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My older pet has cloudy eyes, what does this mean? Nuclear Sclerosis in dogs and cats

Nuclear Sclerosis, also known as Lenticular Sclerosis, occurs in older pets and causes the eyes to look cloudy. Although these changes may look scary, this is actually a normal aging change.

What is Nuclear Sclerosis?

The lens of the eye gives the eye the ability to focus on objects by transmitting light to the retina at the back of the eye.  It is made up of tissue fibres that are normally clear. But as pets get older, more fibres come together in the lens and as the fibres become denser, the lens becomes increasingly opaque, giving the eye a blue-grey sheen.

Which pets are affected?

Any aging pet can be affected by Nuclear Sclerosis but according to PetSure data from the 2020 calendar year it was most prevalent in the following breeds:

BreedPrevalence
Shih Tzu0.19%
Australian Silky Terrier0.19%
Fox terrier Smooth0.14%
Poodle-Standard0.10%
Maltese0.09%
Poodle-Toy0.07%
Bichon Frise0.05%
Beagle0.04%
Whippet0.04%
German Short haired Pointer0.04%

Prevalence = Total number of unique claiming pets / total number of insured pets across 12-month period. Excludes breeds with less than 500 active pet insurance policies.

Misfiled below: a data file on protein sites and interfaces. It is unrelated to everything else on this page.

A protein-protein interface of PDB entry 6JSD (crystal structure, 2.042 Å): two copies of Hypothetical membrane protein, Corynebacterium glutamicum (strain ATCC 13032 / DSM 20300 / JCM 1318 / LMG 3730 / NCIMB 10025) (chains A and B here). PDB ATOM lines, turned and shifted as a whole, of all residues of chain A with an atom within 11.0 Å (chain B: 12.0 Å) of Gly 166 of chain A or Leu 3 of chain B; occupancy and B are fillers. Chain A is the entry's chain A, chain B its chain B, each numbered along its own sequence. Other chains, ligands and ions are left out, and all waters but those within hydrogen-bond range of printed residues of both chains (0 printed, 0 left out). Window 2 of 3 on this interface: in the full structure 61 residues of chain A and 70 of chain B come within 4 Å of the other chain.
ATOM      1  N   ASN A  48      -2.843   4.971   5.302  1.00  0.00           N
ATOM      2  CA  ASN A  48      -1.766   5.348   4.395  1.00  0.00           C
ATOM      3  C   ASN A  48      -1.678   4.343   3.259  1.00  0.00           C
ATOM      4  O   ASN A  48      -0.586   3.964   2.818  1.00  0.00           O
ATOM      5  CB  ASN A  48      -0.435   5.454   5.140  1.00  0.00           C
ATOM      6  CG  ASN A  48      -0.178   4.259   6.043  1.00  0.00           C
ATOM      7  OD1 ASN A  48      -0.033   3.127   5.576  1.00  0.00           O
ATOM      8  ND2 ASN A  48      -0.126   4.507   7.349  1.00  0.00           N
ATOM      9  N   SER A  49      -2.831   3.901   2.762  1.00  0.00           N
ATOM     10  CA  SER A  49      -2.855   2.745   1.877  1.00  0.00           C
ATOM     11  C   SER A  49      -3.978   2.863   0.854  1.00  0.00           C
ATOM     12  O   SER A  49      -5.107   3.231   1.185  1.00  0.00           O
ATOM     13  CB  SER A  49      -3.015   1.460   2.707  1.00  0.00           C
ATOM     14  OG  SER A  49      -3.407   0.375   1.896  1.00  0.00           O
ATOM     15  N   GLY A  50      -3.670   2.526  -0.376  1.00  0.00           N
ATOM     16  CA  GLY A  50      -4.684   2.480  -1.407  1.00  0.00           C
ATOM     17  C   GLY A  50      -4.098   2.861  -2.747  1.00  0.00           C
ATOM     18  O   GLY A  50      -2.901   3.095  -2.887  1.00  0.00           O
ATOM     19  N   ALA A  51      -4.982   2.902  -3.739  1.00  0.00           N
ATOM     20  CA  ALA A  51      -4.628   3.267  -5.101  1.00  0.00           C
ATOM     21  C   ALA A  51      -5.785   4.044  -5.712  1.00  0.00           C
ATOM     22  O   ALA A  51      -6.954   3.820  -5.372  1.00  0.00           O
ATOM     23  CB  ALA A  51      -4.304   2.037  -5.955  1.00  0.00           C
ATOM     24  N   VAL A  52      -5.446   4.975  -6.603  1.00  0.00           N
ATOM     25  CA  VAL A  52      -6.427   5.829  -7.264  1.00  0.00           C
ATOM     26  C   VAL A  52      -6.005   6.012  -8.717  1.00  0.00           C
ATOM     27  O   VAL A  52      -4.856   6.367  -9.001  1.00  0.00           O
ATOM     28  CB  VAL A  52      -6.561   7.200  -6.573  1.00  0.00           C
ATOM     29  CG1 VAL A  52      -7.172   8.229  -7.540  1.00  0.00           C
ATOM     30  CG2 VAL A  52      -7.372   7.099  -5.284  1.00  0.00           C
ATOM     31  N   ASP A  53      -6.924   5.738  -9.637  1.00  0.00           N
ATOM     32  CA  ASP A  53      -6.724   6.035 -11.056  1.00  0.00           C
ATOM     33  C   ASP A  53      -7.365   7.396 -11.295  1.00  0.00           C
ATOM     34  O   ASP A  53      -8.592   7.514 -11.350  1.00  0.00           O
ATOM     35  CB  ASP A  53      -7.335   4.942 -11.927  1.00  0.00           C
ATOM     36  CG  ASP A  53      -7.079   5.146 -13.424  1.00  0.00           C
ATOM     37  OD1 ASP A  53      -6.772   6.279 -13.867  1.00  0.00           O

Signs of Nuclear Sclerosis

Often the first sign of Nuclear Sclerosis is a blueish or cloudy haze in both eyes. It might look like it comes and goes but this can be due to the lens changing size in different light. It can be easy to mix up Nuclear Sclerosis with cataracts, but your Vet will be able to examine your pet’s eyes and advise you. Generally, pets with Nuclear Sclerosis don’t have significant vision loss, so if you think your pet might be having problems seeing, get in touch with your Vet straight away as something more serious could be going on.

Management of Nuclear Sclerosis

Generally, there is no specific treatment for Nuclear Sclerosis, and management is about having regular check-ups of the eyes to make sure that no other problems are developing behind the scenes, such as cataracts.

How much does it cost to treat?

PetSure claims data from the 2020 calendar year show the average single treatment for Nuclear Sclerosis was $134, and the highest single treatment $396.

Is Nuclear sclerosis covered by pet insurance?

Nuclear Sclerosis is generally covered by Comprehensive Accidental Injury and Illness pet insurance policies administered by PetSure (check our brand partners at petsure.com.au/partners), unless related to a pre-existing condition or exclusion. Refer to your policy documents including Certificate of Insurance and Product Disclosure Statement for more information on whether this condition is covered under your policy.

References

  1. Davis, R, 2021, Cataract, VINCYCLOPEDIA OF DISEASES, accessed on 8/7/21
  2. Clode, A, Differentiating Nuclear Sclerosis From Cataracts, Clinician’s Brief, 2016, accessed on 08/07/2021
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